posted on February 17th, 2017

The small-but-mighty MX-5 remains a favorite

In the old days, if you wanted a small, lightweight, and fun-to-drive two-seater convertible, you bought an MG, Triumph, or maybe an Alfa Romeo Spyder. As charming and fun to drive as these cars were, they quickly developed a reputation of being objects with which to occupy yourself in the garage, rather than a trustworthy means of transportation. To compound the problem, most of these models received minimal updates throughout their lifecycles, so by the early 80s an MG looked absolutely ancient compared to something like the cutting-edge MK1 GTI.

First-generation Mazda Miata (Image credit: Danny Lee)

Enter the Miata. Released in 1989 to instant critical acclaim, the cheerful little Mazda offered the the classic British roadster driving experience in an affordable, dependable package. A surprisingly low starting price of $14,000 was achieved by stripping the car of anything that wasn’t deemed absolutely necessary. Base models shipped without power steering, power windows, radio, or air conditioning and sat on unadorned steel wheels. All that remained were two seats, an optimistic 1.6L engine, and a snappy, close-ratio 5 speed manual, although a small variety of creature comforts could be added by selecting a Package “A,” “B,” or “C” car.

Second-generation Mazda Miata (Image credit: Josh Robbins)

Doing what a sequel should

After nearly 10 years on the market, the Miata no longer met pedestrian safety standards, and the second generation was introduced in 1998 featuring fixed headlights. The anti-sway bars, brakes, wheels, and tires all received significant upgrades, along with a modest bump in power, but Mazda knew better than to dramatically change its winning formula, and retained many of the parts from the first generation cars, mainly updating the nose, tail, and interior.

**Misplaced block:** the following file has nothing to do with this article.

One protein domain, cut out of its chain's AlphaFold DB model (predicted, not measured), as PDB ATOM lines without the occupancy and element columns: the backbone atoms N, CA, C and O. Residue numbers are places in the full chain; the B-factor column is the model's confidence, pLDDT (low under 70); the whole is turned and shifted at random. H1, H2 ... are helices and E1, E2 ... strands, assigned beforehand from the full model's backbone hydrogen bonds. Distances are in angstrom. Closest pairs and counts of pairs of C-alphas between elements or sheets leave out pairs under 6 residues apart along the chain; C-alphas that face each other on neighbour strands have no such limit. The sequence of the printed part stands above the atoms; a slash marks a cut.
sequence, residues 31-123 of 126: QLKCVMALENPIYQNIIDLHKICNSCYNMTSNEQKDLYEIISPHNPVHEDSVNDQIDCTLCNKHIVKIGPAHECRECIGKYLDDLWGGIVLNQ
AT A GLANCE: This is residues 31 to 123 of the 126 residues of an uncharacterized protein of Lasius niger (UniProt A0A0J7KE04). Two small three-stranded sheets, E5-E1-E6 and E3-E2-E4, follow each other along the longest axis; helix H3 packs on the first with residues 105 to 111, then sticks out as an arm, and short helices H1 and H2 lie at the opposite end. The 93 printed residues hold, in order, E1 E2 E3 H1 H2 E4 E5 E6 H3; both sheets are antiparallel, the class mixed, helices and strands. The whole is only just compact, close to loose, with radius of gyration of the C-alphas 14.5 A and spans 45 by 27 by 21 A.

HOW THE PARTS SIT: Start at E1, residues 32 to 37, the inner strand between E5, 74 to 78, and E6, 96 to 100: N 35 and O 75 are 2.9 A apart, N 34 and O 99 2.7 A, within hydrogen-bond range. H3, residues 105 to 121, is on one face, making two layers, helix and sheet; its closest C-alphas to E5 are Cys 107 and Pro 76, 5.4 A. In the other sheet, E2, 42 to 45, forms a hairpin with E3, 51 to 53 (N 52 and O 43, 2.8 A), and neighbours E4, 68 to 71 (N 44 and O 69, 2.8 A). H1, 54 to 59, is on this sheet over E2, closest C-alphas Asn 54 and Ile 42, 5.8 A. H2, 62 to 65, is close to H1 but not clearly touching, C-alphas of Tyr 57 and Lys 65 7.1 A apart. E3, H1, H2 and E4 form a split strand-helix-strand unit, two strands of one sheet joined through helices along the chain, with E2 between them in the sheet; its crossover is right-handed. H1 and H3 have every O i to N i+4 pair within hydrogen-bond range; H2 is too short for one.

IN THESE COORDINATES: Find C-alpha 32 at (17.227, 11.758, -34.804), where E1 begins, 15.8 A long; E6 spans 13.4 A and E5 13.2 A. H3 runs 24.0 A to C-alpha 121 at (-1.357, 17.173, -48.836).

Third-generation Mazda Miata (Image credit: Jake Thiewes)

Maturity is just a phase

By 2006, many buyers of the original generation were getting on in years, and the car grew to accommodate them. Swelling significantly in size, the third generation was the first to offer downright decadent features like stability control and a power-folding hardtop.

Fourth-generation Mazda Miata (Image credit: Soyfan Bey)

Reverting to type

Some 25 years after its original introduction, in late 2014, the Miata was due for another major update. Many enthusiasts worried Mazda would continue the bloating trend started in 2006, but were delighted when Mazda pulled the sheet off the fourth generation to reveal a sleek, chiseled car designed around the core mantra of the first generation: light, affordable, dependable, efficient, and fun.

Exocet Miata kit (Image credit: Exocet)

Achieving cult status

It’s impossible to deny the success of the Miata in the motoring enthusiast world; they’ve managed to permeate nearly every facet of automotive culture thanks to their availability and affordability. It’s not terribly uncommon to find one with an LS1 borrowed from an old Camaro or Corvette shoved into it. Their running gear is a common starting point for several popular lightweight kit cars like the Westfield, Exocet, and Catfish. The Spec Miata racing league is one of the most popular amatuer racing series in the country. Join an online car community and ask for advice on what fun and affordable sports car you should buy, and you’re likely to hear the mantra “the answer is always Miata.” Attend a local car show and you’re all but guaranteed to see a few “stanced” examples with lovingly applied, quirky cosmetic customizations. Or, if speed is your thing, head to an autocross and watch them scamper from cone to cone.

Joey is a freelance writer who loves everything about interesting cars and the people who drive them. He can most often be found lying under an old car or playing with his golden retriever, Molly.